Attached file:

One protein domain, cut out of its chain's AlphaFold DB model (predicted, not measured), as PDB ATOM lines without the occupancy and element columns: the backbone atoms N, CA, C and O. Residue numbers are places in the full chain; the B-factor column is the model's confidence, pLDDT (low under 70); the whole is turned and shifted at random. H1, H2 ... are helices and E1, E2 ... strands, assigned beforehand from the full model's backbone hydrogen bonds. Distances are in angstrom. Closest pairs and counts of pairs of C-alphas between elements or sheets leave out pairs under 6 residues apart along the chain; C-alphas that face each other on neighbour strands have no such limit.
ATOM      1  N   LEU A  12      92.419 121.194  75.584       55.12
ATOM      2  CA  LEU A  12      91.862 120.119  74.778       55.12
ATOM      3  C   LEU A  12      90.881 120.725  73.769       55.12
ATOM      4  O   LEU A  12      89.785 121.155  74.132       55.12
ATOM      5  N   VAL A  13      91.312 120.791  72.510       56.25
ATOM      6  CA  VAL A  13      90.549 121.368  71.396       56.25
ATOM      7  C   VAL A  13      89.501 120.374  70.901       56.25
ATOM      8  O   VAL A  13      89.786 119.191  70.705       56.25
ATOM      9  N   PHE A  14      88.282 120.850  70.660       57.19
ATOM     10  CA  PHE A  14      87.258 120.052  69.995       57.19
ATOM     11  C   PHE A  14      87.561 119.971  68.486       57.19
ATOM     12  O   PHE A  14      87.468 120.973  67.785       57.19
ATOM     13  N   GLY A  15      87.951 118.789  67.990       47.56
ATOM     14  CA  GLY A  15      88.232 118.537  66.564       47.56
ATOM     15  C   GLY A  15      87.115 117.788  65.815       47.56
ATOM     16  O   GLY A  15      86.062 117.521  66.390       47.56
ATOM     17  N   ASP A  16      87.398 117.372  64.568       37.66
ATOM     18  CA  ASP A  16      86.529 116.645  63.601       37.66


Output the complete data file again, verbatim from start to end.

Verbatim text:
One protein domain, cut out of its chain's AlphaFold DB model (predicted, not measured), as PDB ATOM lines without the occupancy and element columns: the backbone atoms N, CA, C and O. Residue numbers are places in the full chain; the B-factor column is the model's confidence, pLDDT (low under 70); the whole is turned and shifted at random. H1, H2 ... are helices and E1, E2 ... strands, assigned beforehand from the full model's backbone hydrogen bonds. Distances are in angstrom. Closest pairs and counts of pairs of C-alphas between elements or sheets leave out pairs under 6 residues apart along the chain; C-alphas that face each other on neighbour strands have no such limit.
ATOM      1  N   LEU A  12      92.419 121.194  75.584       55.12
ATOM      2  CA  LEU A  12      91.862 120.119  74.778       55.12
ATOM      3  C   LEU A  12      90.881 120.725  73.769       55.12
ATOM      4  O   LEU A  12      89.785 121.155  74.132       55.12
ATOM      5  N   VAL A  13      91.312 120.791  72.510       56.25
ATOM      6  CA  VAL A  13      90.549 121.368  71.396       56.25
ATOM      7  C   VAL A  13      89.501 120.374  70.901       56.25
ATOM      8  O   VAL A  13      89.786 119.191  70.705       56.25
ATOM      9  N   PHE A  14      88.282 120.850  70.660       57.19
ATOM     10  CA  PHE A  14      87.258 120.052  69.995       57.19
ATOM     11  C   PHE A  14      87.561 119.971  68.486       57.19
ATOM     12  O   PHE A  14      87.468 120.973  67.785       57.19
ATOM     13  N   GLY A  15      87.951 118.789  67.990       47.56
ATOM     14  CA  GLY A  15      88.232 118.537  66.564       47.56
ATOM     15  C   GLY A  15      87.115 117.788  65.815       47.56
ATOM     16  O   GLY A  15      86.062 117.521  66.390       47.56
ATOM     17  N   ASP A  16      87.398 117.372  64.568       37.66
ATOM     18  CA  ASP A  16      86.529 116.645  63.601       37.66